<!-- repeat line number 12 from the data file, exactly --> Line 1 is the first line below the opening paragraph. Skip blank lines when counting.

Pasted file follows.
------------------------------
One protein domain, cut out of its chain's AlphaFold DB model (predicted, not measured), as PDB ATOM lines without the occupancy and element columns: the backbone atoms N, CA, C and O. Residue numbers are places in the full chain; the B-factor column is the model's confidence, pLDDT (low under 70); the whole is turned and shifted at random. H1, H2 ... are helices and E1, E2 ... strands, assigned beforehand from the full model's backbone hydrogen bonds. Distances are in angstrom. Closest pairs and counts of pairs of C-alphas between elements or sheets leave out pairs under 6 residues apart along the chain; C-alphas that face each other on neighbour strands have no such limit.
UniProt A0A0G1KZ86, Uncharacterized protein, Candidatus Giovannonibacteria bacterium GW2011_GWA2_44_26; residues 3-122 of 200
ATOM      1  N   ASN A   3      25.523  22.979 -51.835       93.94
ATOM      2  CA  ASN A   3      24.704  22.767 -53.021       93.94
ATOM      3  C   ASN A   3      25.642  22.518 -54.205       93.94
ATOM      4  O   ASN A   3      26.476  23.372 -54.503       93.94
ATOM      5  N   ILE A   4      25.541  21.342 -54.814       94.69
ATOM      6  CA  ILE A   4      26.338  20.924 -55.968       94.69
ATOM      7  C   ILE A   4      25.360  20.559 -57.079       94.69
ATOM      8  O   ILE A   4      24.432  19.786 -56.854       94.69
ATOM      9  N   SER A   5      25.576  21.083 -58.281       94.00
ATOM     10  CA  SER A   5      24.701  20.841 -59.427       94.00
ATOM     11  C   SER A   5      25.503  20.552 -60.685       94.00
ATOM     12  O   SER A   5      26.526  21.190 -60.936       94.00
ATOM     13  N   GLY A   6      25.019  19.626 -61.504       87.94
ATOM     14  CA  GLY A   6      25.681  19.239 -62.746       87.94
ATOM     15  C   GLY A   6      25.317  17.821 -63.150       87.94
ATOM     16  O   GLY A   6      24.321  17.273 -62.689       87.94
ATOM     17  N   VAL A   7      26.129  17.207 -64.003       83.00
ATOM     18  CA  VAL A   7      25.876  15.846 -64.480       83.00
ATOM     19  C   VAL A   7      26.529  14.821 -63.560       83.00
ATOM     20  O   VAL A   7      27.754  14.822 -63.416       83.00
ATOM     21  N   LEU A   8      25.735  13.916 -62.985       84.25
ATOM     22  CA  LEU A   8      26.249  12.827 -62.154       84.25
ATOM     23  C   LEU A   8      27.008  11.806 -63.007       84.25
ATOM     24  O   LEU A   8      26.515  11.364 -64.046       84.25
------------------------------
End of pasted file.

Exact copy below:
ATOM     11  C   SER A   5      25.503  20.552 -60.685       94.00